When Joss Met Matt also comes down against fetishes. There’s a scene where Joss decides to have sex with this guy T.J., and he asks her to punch him in the crotch because that’s what turns him on. Joss runs out saying that “it’s a lot weird!” and, when he says that it’s not that uncommon, she tells him it is uncommon. Basically, she makes him feel like a piece of shit freak and runs away from him. I’m not saying that I would want to finish that encounter either, but he didn’t try to hurt her in any way, and he’s probably going to have a complex about this for years.

Getting kinky is not the only thing Joss disapproves of, though. She also judges Matt for his casual sex encounters with others, referring to him regularly as a “man slut,” even though he makes it clear that he doesn’t like being called that. Joss casually slut shames throughout the book, with the exception being herself, of course (though she does call her college self a kissing slut, but no reference is made to the fact that she has a very active sex life too—it’s clear she just finds kissing slut funny).

Too much sex obviously isn’t cool, so how does Joss feel about virgins? Not favorable! There’s a scene when Joss and Matt are in college, and he’s dating an eighteen-year-old (he’s just a couple years older, no worries). The girl admits, in confidence, to Joss that she’s a virgin and is waiting for “the right guy.” Joss immediately runs from this girl to Matt and forces him to dump her (with the threat of telling the girl about sorbet sex if he doesn’t), telling him that “she thinks you might be The One.” That’s a huge fucking assumption. The “right guy” might just be someone she feels comfortable enough to have sex with and does not necessarily mean she’s picking out their children’s names. Was her answer to what she’s waiting for supposed to be “the wrong guy” or “any guy”? Ew.

You might be thinking that I’m being too harsh. They were in college when the virgin-shaming happened. Joss is mostly joking when she slut-shames probably. Joss was just freaked out when the guy asked her to punch him in the junk. The thing is, though, that the book is set when Joss and Matt are in their mid-twenties, and she’s remembering all their sexual encounters from their seven years of friendship. She’s older and reflecting on these past events, but there’s no regret at all. She still hasn’t come to any realizations that any of this perhaps was not a good thing to do. She still thinks T.J. is a disgusting freak and that it was okay to force Matt to dump a girl who happened to be a virgin.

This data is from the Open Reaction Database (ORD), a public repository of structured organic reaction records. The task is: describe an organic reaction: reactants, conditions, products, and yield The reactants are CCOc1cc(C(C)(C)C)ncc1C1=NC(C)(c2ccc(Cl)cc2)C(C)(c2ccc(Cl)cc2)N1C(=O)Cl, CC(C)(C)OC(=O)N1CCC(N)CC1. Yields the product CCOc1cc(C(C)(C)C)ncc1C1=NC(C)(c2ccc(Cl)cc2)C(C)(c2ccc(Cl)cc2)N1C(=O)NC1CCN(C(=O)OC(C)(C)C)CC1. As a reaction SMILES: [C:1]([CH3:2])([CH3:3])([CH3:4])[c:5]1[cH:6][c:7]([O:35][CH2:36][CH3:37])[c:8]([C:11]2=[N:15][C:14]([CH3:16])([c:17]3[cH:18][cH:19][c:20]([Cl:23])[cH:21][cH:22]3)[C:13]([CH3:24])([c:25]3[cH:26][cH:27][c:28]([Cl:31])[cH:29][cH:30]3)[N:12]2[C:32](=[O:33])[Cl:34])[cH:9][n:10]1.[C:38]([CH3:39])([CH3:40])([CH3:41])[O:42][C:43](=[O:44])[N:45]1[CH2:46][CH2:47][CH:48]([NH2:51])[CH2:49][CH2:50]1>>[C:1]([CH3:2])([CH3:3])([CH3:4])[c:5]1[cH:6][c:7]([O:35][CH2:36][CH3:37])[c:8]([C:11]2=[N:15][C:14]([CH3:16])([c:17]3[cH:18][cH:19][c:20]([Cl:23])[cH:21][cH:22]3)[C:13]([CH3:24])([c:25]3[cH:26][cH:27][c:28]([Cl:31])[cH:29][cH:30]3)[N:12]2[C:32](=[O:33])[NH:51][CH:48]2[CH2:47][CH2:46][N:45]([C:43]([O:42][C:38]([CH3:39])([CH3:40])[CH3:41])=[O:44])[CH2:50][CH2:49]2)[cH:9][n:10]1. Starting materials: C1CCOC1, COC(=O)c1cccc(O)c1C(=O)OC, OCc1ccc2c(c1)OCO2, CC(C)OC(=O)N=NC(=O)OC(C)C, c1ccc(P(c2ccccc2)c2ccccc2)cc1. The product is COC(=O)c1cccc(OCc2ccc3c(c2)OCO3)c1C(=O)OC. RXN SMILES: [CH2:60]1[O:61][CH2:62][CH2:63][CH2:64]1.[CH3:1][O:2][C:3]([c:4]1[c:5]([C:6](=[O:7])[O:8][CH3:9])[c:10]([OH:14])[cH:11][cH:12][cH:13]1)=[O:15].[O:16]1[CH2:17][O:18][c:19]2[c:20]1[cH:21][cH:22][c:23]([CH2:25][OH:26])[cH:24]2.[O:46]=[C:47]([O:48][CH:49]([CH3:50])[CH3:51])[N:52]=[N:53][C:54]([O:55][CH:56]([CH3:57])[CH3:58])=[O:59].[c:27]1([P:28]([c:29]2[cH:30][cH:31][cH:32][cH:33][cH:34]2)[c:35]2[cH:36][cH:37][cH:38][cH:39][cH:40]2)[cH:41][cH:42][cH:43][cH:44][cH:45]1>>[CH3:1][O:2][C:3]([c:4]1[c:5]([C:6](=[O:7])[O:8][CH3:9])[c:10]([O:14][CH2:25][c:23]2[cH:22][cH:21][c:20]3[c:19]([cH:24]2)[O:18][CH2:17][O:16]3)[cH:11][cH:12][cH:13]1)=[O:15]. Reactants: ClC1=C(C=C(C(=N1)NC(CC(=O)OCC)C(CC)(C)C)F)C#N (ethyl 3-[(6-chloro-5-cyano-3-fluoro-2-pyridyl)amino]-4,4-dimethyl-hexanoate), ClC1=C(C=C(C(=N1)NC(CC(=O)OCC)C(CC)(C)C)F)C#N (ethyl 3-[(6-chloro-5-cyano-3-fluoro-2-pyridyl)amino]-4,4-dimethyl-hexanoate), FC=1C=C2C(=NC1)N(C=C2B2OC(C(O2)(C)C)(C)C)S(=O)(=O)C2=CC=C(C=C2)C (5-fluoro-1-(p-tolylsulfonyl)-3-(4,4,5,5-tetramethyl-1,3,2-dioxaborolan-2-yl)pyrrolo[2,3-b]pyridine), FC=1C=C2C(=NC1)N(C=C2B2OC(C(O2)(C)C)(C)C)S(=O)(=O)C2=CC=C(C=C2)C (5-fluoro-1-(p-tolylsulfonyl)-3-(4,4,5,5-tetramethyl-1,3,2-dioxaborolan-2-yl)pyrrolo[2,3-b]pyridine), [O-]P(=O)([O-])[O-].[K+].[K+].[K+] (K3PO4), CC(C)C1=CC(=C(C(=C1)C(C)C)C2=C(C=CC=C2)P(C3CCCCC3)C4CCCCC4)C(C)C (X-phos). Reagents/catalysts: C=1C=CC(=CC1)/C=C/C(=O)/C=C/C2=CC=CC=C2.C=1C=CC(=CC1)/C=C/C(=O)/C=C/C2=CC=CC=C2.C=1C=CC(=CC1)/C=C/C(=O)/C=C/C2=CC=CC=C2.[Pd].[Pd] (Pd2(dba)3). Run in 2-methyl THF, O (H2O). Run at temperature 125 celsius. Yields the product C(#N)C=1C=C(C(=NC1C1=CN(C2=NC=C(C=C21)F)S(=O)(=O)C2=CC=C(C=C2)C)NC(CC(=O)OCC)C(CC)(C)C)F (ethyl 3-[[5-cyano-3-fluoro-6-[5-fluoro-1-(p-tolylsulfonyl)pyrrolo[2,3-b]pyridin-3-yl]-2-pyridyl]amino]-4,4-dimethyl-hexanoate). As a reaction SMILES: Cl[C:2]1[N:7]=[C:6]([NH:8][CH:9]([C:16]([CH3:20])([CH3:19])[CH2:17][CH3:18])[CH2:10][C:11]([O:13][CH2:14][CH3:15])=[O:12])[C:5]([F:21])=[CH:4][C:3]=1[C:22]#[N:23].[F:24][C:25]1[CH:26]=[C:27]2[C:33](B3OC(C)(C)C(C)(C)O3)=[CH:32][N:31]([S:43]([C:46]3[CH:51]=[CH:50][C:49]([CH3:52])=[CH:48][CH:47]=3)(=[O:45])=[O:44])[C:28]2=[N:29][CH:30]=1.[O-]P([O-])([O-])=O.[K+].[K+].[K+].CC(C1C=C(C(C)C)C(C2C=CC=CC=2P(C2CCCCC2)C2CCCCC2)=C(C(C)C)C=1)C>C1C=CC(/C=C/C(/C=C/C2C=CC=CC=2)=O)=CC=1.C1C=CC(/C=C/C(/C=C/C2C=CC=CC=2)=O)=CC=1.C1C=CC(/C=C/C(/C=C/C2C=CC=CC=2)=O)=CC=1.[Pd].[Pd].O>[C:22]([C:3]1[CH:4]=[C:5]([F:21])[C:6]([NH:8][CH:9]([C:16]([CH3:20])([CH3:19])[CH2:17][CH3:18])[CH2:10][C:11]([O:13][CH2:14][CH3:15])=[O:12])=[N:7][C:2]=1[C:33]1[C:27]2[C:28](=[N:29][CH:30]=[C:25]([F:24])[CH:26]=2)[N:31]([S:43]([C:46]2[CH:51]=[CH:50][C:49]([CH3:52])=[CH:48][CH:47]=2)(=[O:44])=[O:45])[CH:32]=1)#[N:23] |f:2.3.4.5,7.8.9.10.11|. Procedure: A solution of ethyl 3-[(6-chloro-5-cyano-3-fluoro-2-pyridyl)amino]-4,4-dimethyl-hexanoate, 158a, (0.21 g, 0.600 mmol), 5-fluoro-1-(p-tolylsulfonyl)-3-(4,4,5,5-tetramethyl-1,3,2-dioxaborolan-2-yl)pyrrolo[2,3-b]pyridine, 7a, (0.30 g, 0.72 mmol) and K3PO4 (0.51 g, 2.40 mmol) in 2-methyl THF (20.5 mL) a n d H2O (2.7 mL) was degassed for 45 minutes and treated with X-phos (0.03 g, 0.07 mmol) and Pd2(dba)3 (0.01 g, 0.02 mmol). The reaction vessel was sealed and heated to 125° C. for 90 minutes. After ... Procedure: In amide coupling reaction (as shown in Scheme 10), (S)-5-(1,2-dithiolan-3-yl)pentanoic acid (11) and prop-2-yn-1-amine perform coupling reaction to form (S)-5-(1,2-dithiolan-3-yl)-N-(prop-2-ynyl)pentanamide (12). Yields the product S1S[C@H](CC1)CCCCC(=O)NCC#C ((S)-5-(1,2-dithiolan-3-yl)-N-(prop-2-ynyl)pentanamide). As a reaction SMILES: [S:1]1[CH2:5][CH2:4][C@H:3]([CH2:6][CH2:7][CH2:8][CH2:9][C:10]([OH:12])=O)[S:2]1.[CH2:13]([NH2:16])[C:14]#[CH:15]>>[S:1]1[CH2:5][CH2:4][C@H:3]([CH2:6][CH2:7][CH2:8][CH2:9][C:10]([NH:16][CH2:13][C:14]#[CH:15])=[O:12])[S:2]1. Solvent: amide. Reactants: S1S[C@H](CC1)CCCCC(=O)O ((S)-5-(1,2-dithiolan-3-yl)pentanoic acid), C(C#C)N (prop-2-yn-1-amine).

Aside from all of that, When Joss Met Matt is one of those books where the romantic tension comes from the fact that they will not fucking talk to each other. They both like each other, but they are unwilling to be honest about their feelings and, when Matt says something, Joss willfully misunderstands it. He tells her that he can’t sorbet sex anymore, because when he meets an awesome woman, like this girl Tara for example, he just wants to date and dump her so that he can have sex with Joss. What she hears is that he hates her and loves Tara. Are you fucking kidding me? Yeah, people aren’t honest about their feelings in real life also, but I find this trope really frustrating in novels when it’s literally the only conflict.

By the end, I very much didn’t ship Joss and Matt, especially since Matt refuses to talk to her when she finally decides to be honest, going so far as to escape to the top of a tall building since she’s terrified of being more than a couple stories up. Way to be a jerk, Matt. I get that going to the observation tower of a skyscraper hearkens back to romantic films like Sleepless in Seattle, but it’s not romantic when one of them is about to pass out from fear. Also, apparently a phobia of heights can be completely conquered by kissing.

The one aspect of When Joss Met Matt I loved was Dewey. Joss has an amazing orange tabby, who’s incredibly talkative and sometimes spiteful. Oh cats. I love them so much. Any scene with Dewey in it is a good scene.

I really wanted to love this book. It hurts me a lot to have to say that it made me angry and that I get more upset the more time I spend thinking about it. I will still read anything that Liz Czukas writes, even as Ellie Cahill, because the chance of another Ask Again Later is worth the risk of another When Joss Met Matt.